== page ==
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Gotta Dance 

Billy Elliot (R)
Universal Pictures

Billy Elliot takes its title from its main character, an eleven-year-old boy (Jamie Bell) who lives with his widowed father (Gary Lewis), older brother (Jamie Draven), and slightly dotty grandmother (Jean Haywood) in the bleak coal-mining region of Northern England. It is 1984, and the miners are on strike, making an ill-fated attempt to improve their lot against the will of England's Iron Maiden, Margaret Thatcher. Billy's dad is almost mute with grief over the loss of his wife and the bleakness of their situation, the older brother is violent and angry, and young Billy is tossed around in the angry tides of his household. It helps not at all that his dad requires he take weekly boxing lessons where he gets knocked about.

However, when a dancing school moves into the boxing gym, Billy is irresistibly drawn to the movement and the music. The dancing mistress, Mrs.Wilkinson (Julie Walters) takes him under her tattered wing, seeing in him the potential for real talent, even the possibility of a place at the Royal Ballet. This, of course, is utterly unacceptable to the men in Billy's family, who don't think ballet is a reasonable activity for a boy or man, and are prepared to back up their opinion with violence.

The plot of this film is nothing really new, clichd even: young-child-overcomes-parental-disapproval-to-follow-his-true-dreams-to-the-point-of-melodrama. But Billy Elliot manages to really shine through some tough spots with a combination of fine acting, terrific cinematography and a deep respect for the inner lives of the mute masculine characters.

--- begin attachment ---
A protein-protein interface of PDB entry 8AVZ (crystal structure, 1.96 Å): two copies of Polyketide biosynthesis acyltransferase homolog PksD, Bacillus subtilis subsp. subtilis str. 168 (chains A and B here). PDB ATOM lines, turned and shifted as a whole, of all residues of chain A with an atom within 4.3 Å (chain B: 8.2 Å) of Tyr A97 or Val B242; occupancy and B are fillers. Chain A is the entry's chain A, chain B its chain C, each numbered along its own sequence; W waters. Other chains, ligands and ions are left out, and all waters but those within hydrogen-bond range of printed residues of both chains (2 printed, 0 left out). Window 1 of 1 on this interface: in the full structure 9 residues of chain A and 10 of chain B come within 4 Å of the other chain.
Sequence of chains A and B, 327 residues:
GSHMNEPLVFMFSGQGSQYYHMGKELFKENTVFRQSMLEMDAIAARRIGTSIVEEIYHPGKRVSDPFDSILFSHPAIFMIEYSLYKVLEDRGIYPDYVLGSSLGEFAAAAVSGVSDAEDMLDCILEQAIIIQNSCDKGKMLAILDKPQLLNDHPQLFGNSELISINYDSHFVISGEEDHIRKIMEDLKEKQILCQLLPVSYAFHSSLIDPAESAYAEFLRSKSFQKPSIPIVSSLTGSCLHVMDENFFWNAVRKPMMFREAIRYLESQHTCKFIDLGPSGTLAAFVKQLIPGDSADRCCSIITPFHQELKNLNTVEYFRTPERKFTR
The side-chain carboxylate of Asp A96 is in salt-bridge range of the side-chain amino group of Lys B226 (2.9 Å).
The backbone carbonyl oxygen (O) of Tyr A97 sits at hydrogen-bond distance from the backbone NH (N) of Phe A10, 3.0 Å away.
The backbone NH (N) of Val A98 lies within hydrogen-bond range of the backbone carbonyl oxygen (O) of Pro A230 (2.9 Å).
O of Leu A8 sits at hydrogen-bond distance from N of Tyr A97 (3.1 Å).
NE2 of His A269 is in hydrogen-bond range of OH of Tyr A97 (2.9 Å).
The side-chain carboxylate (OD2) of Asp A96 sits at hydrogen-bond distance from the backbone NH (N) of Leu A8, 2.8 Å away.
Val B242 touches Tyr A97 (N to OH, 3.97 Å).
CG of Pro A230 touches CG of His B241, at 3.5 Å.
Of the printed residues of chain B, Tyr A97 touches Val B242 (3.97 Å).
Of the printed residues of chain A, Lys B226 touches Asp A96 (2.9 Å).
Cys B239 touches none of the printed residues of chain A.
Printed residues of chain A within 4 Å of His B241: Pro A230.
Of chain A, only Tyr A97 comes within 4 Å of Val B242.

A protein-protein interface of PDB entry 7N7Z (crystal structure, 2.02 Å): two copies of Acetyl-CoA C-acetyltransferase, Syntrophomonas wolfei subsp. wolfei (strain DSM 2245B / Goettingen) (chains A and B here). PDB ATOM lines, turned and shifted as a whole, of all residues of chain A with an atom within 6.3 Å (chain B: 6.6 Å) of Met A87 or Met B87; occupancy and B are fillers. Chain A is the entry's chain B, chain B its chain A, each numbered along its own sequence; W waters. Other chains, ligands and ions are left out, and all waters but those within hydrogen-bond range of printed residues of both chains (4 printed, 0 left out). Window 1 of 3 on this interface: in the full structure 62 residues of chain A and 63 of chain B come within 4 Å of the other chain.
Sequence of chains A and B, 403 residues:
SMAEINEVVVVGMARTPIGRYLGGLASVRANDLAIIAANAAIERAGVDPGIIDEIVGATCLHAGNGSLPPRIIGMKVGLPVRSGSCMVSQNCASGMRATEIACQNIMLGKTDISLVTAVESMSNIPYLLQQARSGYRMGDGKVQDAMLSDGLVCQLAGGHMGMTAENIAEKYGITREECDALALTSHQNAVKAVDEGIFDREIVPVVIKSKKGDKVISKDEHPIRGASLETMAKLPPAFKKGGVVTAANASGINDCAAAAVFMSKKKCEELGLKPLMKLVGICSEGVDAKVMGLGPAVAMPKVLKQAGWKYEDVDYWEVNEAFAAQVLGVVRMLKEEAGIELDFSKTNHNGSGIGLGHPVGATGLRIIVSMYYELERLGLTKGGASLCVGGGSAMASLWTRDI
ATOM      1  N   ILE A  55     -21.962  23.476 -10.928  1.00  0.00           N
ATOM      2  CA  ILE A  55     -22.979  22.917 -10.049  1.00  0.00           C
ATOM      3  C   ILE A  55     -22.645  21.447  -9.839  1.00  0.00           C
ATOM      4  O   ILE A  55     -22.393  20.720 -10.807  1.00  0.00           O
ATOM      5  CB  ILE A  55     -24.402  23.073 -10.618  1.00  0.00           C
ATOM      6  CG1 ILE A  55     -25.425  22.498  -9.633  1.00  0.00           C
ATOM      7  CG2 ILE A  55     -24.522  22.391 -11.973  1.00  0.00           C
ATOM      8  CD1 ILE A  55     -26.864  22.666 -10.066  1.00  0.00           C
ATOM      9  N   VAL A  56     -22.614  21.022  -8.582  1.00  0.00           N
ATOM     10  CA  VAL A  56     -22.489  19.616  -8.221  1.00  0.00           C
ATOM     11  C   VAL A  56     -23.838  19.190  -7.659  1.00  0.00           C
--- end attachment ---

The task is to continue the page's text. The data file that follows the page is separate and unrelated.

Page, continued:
First, the acting. Jamie Bell, who plays Billy, is a somewhat gangly child on the cusp of adolescence. With his skinny, long limbs and expressive face, Bell makes a beautiful transition between tough boy and almost-dancer. In one of the best sequences of the film, he dances his way across and through the bleak landscape of his city like dancing really matters. His dancing is wild, angry, free. Opposite him are a cast of adults whose lives have all turned out for the worse, and in each, the actors convey the sorrow and the panic of adult lives out of control.

Then, the cinematography. Director Stephen Daldry has made extraordinary use of the bleak northern setting, conveying the poverty and sameness of the depressed coal town with its ugly brick houses and giant slag heaps. In another remarkable scene, Billy's striking brother flees from circles of police by running into one house and another, through oceans of similar laundry hanging out to dry, each time to be met again and again by the unbreakable police lines. It is a beautiful chase scene that takes full advantage of the claustrophobic setting.

Finally, characterization. This is, in large part, a film about class, about how a middle-class woman helps a working-class boy get out of his tough situation, about how working-class men are forced to cope with their lives, about the redemption of masculinity through work and art. Never do the filmmakers patronize their characters, prettify them, nor, ultimately, underestimate them. The terrible choices that Billy's father must make as a miner, a father, a man, are shown in their full pathos with the understanding that, for these men, there is no easy way out.

If dance doesn't become a redemption, it does become a brief and beautiful counterpoint to the barrenness of the miners' difficult lives, and the final moment of the film is utterly gorgeous and inspiring.

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